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Thread: Migrating My application from VB 6.0 to VB.NET 2015

  1. #1

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    Jan 2018

    Migrating My application from VB 6.0 to VB.NET 2015

    Hi Team,
    Good Day...

    We are planning to upgrade our Windows based application coding from Visual Basic 6.0 to VB.NET 2015.
    Is it possible to upgrade Visual Basic 6.0 to VB.NET 4.6 directly without going step by step like VB 6.0 to .Net 2.0 ----> .Net 2.0 to .Net 3.0 ---> Net 3.0 to .Net 3.5 ---> .Net 3.5 to .Net 4.0 ----> .Net 4.0 to .Net 4.5..?

    Our Windows based application is developed in Windows XP both components "Farpoint Input pro V2.0 and Farpoint Spread V2.5 " and those are few webservices we are using for downstream application. So we are currently using Visual Basic 6.0 and .Net Framework 1.1 for compiling the code and create the new package in Windows 2000 server.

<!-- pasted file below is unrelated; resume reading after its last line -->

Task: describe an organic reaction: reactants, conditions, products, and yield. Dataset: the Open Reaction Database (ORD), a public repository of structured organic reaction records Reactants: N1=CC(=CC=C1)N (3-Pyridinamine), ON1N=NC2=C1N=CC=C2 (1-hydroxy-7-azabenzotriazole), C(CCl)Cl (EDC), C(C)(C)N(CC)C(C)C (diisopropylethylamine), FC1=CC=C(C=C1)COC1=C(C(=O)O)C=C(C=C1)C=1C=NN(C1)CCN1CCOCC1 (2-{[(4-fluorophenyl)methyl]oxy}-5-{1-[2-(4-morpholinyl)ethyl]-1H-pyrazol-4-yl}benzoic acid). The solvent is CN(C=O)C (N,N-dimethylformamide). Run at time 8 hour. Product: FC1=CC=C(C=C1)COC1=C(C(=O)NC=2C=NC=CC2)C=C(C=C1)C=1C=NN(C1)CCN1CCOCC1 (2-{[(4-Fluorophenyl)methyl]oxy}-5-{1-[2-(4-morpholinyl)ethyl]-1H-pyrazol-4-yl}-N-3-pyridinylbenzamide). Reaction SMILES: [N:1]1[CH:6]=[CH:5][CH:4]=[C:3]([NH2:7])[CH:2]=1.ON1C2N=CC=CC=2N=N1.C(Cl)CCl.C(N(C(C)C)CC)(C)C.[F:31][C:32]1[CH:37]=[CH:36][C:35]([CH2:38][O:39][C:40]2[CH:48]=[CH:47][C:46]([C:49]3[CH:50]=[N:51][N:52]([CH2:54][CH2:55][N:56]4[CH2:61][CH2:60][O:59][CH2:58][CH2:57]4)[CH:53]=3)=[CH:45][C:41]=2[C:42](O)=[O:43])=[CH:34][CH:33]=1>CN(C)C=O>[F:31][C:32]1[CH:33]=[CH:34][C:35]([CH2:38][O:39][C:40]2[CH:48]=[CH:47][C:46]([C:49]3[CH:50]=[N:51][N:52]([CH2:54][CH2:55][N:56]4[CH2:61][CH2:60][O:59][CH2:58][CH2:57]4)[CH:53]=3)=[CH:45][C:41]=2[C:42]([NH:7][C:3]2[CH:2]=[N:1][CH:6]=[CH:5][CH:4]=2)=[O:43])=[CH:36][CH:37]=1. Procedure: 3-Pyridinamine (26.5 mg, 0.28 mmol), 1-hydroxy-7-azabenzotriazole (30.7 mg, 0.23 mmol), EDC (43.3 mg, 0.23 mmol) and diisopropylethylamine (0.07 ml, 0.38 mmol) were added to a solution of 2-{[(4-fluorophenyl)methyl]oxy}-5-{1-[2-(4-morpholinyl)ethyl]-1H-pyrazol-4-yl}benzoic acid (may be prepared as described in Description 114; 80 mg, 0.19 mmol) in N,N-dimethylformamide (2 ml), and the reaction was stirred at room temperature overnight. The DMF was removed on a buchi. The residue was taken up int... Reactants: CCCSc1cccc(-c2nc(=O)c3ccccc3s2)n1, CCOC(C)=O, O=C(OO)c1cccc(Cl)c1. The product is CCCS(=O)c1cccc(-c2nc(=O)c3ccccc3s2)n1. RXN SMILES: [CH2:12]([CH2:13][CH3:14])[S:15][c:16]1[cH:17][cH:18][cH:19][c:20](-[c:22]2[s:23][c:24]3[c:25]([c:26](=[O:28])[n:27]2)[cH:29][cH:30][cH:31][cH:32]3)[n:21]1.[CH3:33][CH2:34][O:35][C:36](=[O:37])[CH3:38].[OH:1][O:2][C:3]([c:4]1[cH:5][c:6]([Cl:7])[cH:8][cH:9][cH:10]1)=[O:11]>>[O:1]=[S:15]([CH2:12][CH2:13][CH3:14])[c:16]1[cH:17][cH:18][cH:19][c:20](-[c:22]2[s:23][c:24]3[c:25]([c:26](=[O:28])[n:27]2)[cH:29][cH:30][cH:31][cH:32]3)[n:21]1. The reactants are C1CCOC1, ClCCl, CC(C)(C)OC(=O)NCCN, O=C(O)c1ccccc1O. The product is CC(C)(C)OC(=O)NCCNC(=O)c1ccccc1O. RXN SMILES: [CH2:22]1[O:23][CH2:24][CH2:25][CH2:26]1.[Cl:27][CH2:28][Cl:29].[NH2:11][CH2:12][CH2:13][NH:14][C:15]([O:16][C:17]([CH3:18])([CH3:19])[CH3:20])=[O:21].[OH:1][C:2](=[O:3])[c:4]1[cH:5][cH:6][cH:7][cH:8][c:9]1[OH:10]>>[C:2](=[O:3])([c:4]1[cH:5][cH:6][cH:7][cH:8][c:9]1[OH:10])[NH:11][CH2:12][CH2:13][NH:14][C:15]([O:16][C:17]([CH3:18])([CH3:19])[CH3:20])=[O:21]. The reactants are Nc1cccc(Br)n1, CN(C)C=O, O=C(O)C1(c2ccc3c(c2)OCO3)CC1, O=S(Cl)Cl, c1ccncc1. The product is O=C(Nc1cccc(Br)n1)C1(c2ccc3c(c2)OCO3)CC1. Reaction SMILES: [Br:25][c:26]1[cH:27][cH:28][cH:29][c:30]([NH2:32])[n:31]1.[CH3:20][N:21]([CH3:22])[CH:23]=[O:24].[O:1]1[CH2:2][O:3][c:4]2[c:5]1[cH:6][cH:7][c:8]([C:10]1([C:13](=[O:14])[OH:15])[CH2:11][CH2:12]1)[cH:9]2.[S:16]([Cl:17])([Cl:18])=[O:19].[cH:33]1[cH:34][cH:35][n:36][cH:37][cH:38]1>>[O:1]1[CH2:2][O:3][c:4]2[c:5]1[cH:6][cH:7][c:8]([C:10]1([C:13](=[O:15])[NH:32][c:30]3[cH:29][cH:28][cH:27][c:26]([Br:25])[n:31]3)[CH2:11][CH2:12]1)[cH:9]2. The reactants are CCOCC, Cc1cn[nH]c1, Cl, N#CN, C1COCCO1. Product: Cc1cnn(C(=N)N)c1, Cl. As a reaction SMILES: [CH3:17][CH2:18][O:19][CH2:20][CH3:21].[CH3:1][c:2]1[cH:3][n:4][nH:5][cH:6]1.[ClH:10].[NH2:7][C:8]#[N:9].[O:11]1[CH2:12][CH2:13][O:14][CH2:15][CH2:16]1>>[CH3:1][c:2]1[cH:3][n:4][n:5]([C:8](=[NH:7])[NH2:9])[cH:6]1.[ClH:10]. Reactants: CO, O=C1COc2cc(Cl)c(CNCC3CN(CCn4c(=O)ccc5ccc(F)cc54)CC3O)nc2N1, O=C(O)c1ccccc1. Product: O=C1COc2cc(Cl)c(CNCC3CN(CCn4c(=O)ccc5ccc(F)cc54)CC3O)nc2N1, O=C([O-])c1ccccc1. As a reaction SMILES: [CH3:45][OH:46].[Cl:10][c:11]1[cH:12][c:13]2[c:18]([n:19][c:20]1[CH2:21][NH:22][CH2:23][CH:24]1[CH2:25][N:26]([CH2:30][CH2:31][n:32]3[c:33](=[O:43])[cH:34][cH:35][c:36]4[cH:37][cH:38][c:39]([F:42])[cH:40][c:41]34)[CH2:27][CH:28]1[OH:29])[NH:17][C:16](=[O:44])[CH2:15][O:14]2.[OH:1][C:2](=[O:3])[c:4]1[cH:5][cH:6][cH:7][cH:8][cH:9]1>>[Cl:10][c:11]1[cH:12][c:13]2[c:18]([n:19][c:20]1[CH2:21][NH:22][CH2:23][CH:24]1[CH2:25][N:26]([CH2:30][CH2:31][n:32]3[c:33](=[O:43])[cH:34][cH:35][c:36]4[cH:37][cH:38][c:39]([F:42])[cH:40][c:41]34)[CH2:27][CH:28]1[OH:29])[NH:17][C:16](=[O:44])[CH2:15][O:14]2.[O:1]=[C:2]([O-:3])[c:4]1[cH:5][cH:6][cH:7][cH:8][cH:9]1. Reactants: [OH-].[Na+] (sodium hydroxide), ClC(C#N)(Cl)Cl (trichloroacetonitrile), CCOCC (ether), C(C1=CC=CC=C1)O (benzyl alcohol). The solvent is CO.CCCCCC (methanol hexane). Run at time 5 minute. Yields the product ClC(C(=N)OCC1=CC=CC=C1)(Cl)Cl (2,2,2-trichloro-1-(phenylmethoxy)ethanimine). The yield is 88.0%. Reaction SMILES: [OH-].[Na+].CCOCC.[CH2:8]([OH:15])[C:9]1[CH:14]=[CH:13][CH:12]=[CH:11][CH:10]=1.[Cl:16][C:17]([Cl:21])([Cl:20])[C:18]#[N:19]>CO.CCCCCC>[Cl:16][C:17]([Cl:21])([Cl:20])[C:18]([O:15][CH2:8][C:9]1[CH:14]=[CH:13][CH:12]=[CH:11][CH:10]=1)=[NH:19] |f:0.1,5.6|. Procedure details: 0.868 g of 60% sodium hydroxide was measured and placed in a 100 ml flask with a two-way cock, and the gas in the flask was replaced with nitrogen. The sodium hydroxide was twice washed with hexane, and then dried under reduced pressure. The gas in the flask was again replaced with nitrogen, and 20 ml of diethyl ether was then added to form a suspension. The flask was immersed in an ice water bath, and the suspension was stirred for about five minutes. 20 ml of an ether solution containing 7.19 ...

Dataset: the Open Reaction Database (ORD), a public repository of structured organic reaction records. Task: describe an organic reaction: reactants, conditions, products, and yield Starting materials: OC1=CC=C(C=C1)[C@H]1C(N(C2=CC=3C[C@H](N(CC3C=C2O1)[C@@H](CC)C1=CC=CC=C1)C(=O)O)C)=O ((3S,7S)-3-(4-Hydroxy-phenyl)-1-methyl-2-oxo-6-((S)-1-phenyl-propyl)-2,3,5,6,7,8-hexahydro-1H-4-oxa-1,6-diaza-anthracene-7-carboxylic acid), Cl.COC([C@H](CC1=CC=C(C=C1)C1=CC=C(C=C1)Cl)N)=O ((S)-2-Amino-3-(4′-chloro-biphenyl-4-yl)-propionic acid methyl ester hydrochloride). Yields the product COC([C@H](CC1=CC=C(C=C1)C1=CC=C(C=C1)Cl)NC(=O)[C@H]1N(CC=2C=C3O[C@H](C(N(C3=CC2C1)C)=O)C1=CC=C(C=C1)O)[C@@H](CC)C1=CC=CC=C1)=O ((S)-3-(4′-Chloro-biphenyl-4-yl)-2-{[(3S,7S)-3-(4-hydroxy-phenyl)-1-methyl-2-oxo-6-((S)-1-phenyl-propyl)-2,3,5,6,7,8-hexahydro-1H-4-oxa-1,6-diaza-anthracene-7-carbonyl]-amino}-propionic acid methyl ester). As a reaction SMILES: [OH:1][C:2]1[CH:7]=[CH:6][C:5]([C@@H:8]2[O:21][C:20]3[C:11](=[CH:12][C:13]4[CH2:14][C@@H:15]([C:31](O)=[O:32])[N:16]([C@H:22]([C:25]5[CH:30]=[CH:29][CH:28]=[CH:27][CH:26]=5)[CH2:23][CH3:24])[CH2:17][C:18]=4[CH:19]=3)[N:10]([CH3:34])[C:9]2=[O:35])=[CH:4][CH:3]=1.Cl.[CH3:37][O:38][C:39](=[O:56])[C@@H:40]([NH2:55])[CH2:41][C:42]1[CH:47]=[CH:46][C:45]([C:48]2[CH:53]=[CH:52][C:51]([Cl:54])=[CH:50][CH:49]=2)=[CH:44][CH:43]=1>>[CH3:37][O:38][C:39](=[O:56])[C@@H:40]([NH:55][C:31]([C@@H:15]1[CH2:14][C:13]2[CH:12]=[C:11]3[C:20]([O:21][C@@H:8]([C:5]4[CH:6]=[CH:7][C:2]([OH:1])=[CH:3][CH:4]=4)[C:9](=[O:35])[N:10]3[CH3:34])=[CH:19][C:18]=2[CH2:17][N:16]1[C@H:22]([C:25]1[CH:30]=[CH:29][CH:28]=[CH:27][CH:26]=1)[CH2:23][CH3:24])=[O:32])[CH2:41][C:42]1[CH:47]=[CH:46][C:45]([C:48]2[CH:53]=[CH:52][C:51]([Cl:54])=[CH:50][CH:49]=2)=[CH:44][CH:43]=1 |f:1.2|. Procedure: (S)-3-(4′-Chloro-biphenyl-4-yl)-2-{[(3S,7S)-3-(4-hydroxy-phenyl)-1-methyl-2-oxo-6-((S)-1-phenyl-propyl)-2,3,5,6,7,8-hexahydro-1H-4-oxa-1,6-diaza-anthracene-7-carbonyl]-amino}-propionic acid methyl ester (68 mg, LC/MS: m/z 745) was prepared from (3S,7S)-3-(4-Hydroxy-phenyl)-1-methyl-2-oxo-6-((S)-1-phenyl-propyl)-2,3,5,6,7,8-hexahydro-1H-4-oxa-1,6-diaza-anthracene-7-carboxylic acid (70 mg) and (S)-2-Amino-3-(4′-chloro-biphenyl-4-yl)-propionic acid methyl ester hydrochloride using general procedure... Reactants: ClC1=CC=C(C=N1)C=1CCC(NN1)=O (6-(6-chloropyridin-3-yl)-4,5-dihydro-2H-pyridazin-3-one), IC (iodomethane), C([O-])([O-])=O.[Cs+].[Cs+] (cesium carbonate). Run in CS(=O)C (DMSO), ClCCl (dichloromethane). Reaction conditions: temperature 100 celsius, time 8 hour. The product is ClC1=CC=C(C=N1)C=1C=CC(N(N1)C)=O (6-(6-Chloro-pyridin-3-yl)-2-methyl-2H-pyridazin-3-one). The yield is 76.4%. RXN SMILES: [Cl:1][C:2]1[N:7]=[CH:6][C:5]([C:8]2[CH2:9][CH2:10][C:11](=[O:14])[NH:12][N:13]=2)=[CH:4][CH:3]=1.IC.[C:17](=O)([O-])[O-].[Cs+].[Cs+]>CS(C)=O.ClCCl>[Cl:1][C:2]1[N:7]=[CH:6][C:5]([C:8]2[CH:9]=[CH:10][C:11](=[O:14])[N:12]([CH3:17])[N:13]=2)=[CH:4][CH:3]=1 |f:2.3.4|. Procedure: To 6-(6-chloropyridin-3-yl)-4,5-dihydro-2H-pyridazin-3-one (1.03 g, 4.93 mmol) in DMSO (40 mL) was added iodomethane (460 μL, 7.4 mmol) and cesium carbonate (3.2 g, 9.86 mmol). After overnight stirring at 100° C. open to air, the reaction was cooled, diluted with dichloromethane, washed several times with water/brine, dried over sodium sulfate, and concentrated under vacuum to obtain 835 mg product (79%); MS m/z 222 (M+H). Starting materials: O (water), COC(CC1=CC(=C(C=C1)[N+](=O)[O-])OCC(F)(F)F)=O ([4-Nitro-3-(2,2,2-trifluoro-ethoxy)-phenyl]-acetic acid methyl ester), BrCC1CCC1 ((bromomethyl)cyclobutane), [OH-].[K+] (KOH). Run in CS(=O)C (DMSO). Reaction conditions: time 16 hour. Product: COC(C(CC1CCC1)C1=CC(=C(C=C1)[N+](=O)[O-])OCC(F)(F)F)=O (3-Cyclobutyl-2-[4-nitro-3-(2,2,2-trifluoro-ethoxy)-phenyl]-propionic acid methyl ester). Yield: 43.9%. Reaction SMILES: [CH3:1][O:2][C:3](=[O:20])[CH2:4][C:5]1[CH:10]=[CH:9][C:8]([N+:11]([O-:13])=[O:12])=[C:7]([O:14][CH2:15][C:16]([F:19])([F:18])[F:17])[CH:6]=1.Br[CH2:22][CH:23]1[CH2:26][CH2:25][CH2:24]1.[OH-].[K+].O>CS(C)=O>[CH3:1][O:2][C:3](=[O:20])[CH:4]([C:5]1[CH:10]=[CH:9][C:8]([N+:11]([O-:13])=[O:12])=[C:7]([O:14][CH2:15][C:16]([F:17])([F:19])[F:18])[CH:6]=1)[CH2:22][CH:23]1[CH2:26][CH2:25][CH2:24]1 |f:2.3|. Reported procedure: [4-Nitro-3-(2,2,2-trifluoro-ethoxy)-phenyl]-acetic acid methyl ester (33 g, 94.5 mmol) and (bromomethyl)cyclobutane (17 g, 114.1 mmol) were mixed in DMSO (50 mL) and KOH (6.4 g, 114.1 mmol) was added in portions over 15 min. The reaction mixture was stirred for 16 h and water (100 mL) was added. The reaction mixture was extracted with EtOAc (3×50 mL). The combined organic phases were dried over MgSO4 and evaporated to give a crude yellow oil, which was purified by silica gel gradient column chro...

Our plan is upgrading the code Visual Basic 6.0 to .Net Framework 4.6/4.7 (VS 2015/2017).

    My Question are her
    1. Is it easy to upgrade the VB 6.0 to .NET 4.6 with VBUC tool?
    2. Do we need to rewrite the whole code from Scratch?
    3. When we open the coding in Windows 7 64 bit We got errors like some .OCX files are missing.., Is These .OCX, .Dll files are missing because of old version FarPoint spread thirdparty software?

    Can you help me on above questions is greatly appreciated .

    Thank you so much in Advance.

  2. #2
    Super Moderator si_the_geek's Avatar
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    Jul 2002
    Bristol, UK

    Re: Migrating My application from VB 6.0 to VB.NET 2015

    Welcome to VBForums